Python function processing block

There was discussion on the list a few months ago about adding the
ability to hook a python function
into the processing chain. I don’t remember what the conclusion of
that discussion was.

I have a need to be able to hook a user-defined Python code snippet into
the processing chain, near the end
where the sample rate is very low (1Hz). Is this easily done, and if
so, how?

Johnathan C. wrote:

[snipped]

Marcus–I hope you’ll see this on the list, as your mail system at your
employer filtered my direct copy to you. Looks like my mail server
ended up on someones’ RBL list.

Johnathan C., AE6HO
[email protected]

Marcus L. wrote:

There was discussion on the list a few months ago about adding the
ability to hook a python function
into the processing chain. I don’t remember what the conclusion of
that discussion was.

I have a need to be able to hook a user-defined Python code snippet into
the processing chain, near the end
where the sample rate is very low (1Hz). Is this easily done, and if
so, how?

Take a look at gr.feval_xx class:

http://gnuradio.org/trac/browser/gnuradio/trunk/gnuradio-core/src/lib/general/gr_feval.h

It defines a function ‘eval’ that can be called either from C++ or from
Python. In Python you can subclass this and override the eval function
with whatever you want. When the function is called from C++, control
flow passes to the Python interpreter to evaluate the function and
return.

I haven’t used it myself, but you can get a good feel for what is
possible by looking at the QA code for the block at:

http://gnuradio.org/trac/browser/gnuradio/trunk/gnuradio-core/src/python/gnuradio/gr/qa_feval.py

Johnathan C., AE6HO
[email protected]

Eric B. wrote:

This is all good info.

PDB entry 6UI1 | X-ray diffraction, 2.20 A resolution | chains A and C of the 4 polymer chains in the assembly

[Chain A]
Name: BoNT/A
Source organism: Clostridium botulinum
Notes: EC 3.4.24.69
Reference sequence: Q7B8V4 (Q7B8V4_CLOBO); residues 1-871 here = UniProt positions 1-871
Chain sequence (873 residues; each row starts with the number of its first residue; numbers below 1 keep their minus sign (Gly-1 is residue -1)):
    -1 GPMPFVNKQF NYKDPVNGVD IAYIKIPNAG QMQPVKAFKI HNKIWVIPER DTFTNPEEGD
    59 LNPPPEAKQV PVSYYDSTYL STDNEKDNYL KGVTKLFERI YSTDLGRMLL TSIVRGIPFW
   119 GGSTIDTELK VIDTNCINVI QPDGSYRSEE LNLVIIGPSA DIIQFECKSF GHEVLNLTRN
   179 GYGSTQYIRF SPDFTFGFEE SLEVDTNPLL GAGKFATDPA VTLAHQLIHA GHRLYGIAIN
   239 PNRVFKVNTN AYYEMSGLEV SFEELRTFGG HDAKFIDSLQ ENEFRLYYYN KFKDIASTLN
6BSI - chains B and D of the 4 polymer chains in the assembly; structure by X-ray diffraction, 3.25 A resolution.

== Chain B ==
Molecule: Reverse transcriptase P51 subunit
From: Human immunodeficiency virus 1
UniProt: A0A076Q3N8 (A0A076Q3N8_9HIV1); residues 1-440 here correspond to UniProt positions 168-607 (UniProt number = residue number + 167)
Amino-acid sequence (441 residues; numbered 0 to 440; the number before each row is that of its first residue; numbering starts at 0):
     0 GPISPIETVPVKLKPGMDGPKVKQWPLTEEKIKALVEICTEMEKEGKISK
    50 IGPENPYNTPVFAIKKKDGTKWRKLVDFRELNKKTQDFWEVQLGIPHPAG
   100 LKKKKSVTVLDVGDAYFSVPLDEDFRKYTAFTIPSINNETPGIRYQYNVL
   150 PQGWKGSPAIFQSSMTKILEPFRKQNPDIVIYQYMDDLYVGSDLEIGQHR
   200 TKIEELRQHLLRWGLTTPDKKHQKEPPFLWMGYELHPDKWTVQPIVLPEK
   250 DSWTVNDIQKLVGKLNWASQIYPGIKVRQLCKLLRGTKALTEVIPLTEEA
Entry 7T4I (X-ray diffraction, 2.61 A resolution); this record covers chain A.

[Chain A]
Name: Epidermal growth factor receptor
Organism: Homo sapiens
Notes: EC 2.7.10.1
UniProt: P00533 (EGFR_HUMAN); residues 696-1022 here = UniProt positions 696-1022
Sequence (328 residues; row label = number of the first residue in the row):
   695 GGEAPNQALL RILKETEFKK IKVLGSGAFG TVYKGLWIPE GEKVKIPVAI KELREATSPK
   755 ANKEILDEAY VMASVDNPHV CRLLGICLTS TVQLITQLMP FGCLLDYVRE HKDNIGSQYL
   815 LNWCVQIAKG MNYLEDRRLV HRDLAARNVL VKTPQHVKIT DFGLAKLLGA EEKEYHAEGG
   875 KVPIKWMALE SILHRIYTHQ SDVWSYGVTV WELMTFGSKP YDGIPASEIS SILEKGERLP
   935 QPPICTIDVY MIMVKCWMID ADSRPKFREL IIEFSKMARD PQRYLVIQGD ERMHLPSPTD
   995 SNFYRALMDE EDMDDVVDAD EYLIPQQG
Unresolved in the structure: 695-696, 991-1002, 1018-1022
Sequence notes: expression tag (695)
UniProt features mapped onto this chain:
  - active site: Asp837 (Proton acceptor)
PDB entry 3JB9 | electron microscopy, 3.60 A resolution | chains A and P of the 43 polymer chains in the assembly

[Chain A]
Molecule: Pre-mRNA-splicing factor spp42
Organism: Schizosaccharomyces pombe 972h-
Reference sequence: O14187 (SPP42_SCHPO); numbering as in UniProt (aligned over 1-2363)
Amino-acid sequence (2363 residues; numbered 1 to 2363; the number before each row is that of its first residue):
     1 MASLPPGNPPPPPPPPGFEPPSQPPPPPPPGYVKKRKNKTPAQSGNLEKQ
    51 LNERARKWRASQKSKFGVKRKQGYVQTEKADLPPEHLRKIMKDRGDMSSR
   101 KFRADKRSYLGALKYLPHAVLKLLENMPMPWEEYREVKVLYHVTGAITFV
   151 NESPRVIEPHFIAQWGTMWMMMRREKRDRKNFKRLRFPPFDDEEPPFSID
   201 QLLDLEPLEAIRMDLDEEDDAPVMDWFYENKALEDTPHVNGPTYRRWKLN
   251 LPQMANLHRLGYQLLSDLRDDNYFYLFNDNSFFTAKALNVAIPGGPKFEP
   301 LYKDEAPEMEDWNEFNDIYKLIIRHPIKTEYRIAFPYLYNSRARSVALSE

You could build a few classes derived from gr_sync_block that would
use the same techniques.

Eric

Looking at the qa_feval stuff, how does this conflict with Pythons
builtin “eval” function, which is used to
do a runtime evaluation of an expression?

I’d like the end-user to be able to pass a simple codelet in on the
command line, and have it evaluated.

On Mon, Oct 02, 2006 at 09:08:00AM -0700, Johnathan C. wrote:

so, how?
I haven’t used it myself, but you can get a good feel for what is
possible by looking at the QA code for the block at:

http://gnuradio.org/trac/browser/gnuradio/trunk/gnuradio-core/src/python/gnuradio/gr/qa_feval.py

Johnathan C., AE6HO
[email protected]

This is all good info.

You could build a few classes derived from gr_sync_block that would
use the same techniques.

Eric

On Tue, Oct 03, 2006 at 09:19:19AM -0400, Marcus L. wrote:

Looking at the qa_feval stuff, how does this conflict with Pythons
builtin “eval” function, which is used to
do a runtime evaluation of an expression?

It doesn’t conflict at all. It’s just a class with a method called
“eval”.

I’d like the end-user to be able to pass a simple codelet in on the
command line, and have it evaluated.

Shouldn’t be a problem. You’ll want to wrap some something around the
user provided codelet to turn it into a function using either the
lambda syntax (if it’s a single expression) or adding the def
foo_9876567(a,b,c): …
wrapper. Then eval that. At that point foo_9876567 is in the namespace
and can be called.

If you need more than this hand-waving, let me know :wink:

Eric

On Tue, Oct 03, 2006 at 11:40:14AM -0400, Marcus L. wrote:

possible by looking at the QA code for the block at:

http://gnuradio.org/trac/browser/gnuradio/trunk/gnuradio-core/src/python/gnuradio/gr/qa_feval.py

Ok, so gr_feval_ff() appears in the C++ code, but doesn’t appear to have
an interface generated in the SWIG stuff–
whazzup with that?

Looks like whomever added it, failed to add the .i file entry.
Note that in reality, it doesn’t make much sense to have a _ff, since
the _dd does effectively the same thing. All python floating point
numbers are doubles.

Eric B. wrote:

http://gnuradio.org/trac/browser/gnuradio/trunk/gnuradio-core/src/python/gnuradio/gr/qa_feval.py

Johnathan C., AE6HO
[email protected]

Ok, so gr_feval_ff() appears in the C++ code, but doesn’t appear to have
an interface generated in the SWIG stuff–
whazzup with that?

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